To enhance that relevance, contributing IPCC author and paleoclimatologist Eduardo Zorita of the GKSS Research Center in Germany calls for the creation of an international climate agency, along the lines of the International Atomic Energy Agency or the U.S. Congressional Budget Office, that would continue to deliver assessments but with a permanent staff, rather than relying on the voluntary contributions of thousands of scientists. "Climate assessment is too important to be left in the hands of advocates," he concluded in the same issue.

And IPCC lead author and environmental scientist Mike Hulme of the University of East Anglia in England, an institution that has come under fire after e-mails were released purporting to show deception among climate scientists, urged the replacement of the IPCC with three independent panels to deliver respectively: scientific syntheses, regional assessments and policy analyses, thereby splitting the functions that have caused potential problems with the IPCC process. "The IPCC is no longer fit for purpose," Hulme wrote. "It is not feasible for one panel under sole ownership—that of the world's governments, but operating under the delegated management of the United Nations Environment Programme and the World Meteorological Organization—to deliver an exhaustive 'integrated' assessment of all relevant climate change knowledge."

Ultimately, the uncovered errors in the most recent IPCC report prove the difficulty of its task as well as highlight the process's fundamental openness and self-correction. "There should be an open dialogue where anybody's views should be heard and considered," noted lead U.S. climate negotiator Todd Stern during public remarks at the Center for American Progress, a Washington, D.C.–based think tank, on February 9. But, he added: "The mounting evidence on the ground of what's actually happening and the growing sophistication of the modeling goes way beyond any particular set of data or any particular problems that occurred with respect to the University of East Anglia or IPCC mistakes."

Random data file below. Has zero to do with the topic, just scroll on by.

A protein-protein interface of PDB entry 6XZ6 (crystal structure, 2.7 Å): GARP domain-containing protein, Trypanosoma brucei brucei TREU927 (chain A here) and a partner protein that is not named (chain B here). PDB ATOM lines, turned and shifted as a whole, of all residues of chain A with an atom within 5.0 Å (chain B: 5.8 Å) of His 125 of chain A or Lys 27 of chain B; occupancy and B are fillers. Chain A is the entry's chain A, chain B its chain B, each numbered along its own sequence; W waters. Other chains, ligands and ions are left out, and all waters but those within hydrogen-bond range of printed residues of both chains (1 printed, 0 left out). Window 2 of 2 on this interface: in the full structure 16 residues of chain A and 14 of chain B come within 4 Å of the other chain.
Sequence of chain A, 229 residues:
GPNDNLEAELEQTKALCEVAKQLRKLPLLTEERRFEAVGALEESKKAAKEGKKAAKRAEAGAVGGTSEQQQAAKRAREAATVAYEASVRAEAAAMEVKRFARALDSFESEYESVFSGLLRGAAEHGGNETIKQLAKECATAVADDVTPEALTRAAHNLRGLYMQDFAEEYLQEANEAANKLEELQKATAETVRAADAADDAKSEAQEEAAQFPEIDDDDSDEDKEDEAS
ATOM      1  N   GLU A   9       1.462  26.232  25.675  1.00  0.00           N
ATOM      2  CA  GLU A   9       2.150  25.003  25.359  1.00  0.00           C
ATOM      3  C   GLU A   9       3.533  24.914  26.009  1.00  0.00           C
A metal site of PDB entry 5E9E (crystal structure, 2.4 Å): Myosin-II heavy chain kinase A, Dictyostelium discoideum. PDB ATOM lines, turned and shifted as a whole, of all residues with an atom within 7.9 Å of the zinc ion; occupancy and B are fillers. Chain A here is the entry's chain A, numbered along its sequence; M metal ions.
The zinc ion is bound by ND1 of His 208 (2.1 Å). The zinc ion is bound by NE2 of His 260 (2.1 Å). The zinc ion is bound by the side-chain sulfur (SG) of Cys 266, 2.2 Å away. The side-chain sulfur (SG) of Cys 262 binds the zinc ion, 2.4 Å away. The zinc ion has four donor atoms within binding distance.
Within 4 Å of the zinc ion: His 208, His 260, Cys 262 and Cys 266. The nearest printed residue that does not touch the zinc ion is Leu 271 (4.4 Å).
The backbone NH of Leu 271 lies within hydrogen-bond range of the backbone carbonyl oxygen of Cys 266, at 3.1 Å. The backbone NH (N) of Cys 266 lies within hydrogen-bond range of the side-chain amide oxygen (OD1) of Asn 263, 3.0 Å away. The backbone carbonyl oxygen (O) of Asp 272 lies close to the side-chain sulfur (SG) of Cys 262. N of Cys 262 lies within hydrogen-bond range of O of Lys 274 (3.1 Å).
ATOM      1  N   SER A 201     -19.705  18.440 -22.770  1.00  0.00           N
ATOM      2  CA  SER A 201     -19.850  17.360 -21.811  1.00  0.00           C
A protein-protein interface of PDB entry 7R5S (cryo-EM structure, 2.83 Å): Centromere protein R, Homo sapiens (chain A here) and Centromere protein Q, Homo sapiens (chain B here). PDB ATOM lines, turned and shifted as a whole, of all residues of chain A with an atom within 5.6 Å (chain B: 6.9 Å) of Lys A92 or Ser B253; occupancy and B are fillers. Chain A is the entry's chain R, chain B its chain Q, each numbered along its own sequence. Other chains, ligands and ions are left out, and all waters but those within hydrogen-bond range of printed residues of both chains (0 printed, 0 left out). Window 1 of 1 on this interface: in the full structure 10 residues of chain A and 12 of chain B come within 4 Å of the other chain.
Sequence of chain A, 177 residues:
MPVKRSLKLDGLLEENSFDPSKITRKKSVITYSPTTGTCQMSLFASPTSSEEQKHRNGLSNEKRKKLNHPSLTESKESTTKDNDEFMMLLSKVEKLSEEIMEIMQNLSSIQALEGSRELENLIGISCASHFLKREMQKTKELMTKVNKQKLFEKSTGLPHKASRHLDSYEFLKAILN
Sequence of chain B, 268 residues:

After all, the IPCC has judged the evidence for human-caused climate change to be "unequivocal" and it is 90 percent certain that the "net effect of human activities since 1750 has been one of warming." The IPCC further warned in its 2007 report that "warming could lead to some impacts that are abrupt or irreversible, depending upon the rate and magnitude of the climate change."

In fact, thanks to the long timelines of IPCC reports, its 2007 summary contained no scientific information published or collected after 2005; meanwhile, reports from the field in recent years have measured conditions that are even worse than those predicted by climate models. A 2009 update from several IPCC authors noted that even with the less than 1 degree Celsius of warming that has already occurred there have been catastrophic heat waves, a precipitous meltdown of polar ice, and other more extreme impacts, which will only get worse as warming continues due to the rising levels of atmospheric greenhouse gases.

That is an intensifying risk that Stern, for one, judged as worthy of taking out an insurance policy: "People would not dream of failing to insure their homes or cars for risks to those things that are 50 times lower than the risks we face from climate change and its effects. It's nothing short of crazy to be putting our heads in the sand and failing to take action. And doubly crazy to risk losing out on the next great game of energy in the 21st century."